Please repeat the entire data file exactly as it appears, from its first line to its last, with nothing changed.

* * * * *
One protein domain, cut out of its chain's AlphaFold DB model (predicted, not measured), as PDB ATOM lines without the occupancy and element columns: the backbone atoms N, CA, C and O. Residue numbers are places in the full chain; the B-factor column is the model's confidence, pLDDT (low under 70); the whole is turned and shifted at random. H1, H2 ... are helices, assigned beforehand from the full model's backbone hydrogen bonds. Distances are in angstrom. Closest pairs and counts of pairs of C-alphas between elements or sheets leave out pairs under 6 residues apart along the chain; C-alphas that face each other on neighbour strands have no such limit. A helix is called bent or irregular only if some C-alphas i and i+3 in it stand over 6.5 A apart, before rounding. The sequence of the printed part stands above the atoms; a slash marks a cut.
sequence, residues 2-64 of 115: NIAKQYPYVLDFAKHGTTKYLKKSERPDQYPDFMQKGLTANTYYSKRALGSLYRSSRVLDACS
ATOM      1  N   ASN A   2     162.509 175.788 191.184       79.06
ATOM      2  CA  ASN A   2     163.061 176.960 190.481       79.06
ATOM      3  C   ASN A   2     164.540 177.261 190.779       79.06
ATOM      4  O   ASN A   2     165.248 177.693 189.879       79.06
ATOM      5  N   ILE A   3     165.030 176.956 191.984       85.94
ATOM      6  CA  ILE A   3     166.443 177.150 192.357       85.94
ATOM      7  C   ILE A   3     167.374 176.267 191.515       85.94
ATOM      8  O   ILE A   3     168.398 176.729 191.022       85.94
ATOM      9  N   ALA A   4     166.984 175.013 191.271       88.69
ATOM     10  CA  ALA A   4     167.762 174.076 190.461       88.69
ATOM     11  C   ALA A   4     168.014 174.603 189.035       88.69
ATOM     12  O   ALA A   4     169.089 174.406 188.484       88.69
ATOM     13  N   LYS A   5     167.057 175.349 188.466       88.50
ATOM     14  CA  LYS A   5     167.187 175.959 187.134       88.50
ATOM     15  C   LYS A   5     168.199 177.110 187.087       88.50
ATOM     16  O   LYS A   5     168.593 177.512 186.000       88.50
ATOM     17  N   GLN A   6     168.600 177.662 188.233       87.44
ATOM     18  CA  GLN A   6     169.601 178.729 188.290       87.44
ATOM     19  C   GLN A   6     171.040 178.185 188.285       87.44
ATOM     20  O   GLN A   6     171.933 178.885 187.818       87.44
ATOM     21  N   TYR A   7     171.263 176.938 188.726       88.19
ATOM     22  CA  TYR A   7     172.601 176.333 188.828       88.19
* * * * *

One protein domain, cut out of its chain's AlphaFold DB model (predicted, not measured), as PDB ATOM lines without the occupancy and element columns: the backbone atoms N, CA, C and O. Residue numbers are places in the full chain; the B-factor column is the model's confidence, pLDDT (low under 70); the whole is turned and shifted at random. H1, H2 ... are helices, assigned beforehand from the full model's backbone hydrogen bonds. Distances are in angstrom. Closest pairs and counts of pairs of C-alphas between elements or sheets leave out pairs under 6 residues apart along the chain; C-alphas that face each other on neighbour strands have no such limit. A helix is called bent or irregular only if some C-alphas i and i+3 in it stand over 6.5 A apart, before rounding. The sequence of the printed part stands above the atoms; a slash marks a cut.
sequence, residues 2-64 of 115: NIAKQYPYVLDFAKHGTTKYLKKSERPDQYPDFMQKGLTANTYYSKRALGSLYRSSRVLDACS
ATOM      1  N   ASN A   2     162.509 175.788 191.184       79.06
ATOM      2  CA  ASN A   2     163.061 176.960 190.481       79.06
ATOM      3  C   ASN A   2     164.540 177.261 190.779       79.06
ATOM      4  O   ASN A   2     165.248 177.693 189.879       79.06
ATOM      5  N   ILE A   3     165.030 176.956 191.984       85.94
ATOM      6  CA  ILE A   3     166.443 177.150 192.357       85.94
ATOM      7  C   ILE A   3     167.374 176.267 191.515       85.94
ATOM      8  O   ILE A   3     168.398 176.729 191.022       85.94
ATOM      9  N   ALA A   4     166.984 175.013 191.271       88.69
ATOM     10  CA  ALA A   4     167.762 174.076 190.461       88.69
ATOM     11  C   ALA A   4     168.014 174.603 189.035       88.69
ATOM     12  O   ALA A   4     169.089 174.406 188.484       88.69
ATOM     13  N   LYS A   5     167.057 175.349 188.466       88.50
ATOM     14  CA  LYS A   5     167.187 175.959 187.134       88.50
ATOM     15  C   LYS A   5     168.199 177.110 187.087       88.50
ATOM     16  O   LYS A   5     168.593 177.512 186.000       88.50
ATOM     17  N   GLN A   6     168.600 177.662 188.233       87.44
ATOM     18  CA  GLN A   6     169.601 178.729 188.290       87.44
ATOM     19  C   GLN A   6     171.040 178.185 188.285       87.44
ATOM     20  O   GLN A   6     171.933 178.885 187.818       87.44
ATOM     21  N   TYR A   7     171.263 176.938 188.726       88.19
ATOM     22  CA  TYR A   7     172.601 176.333 188.828       88.19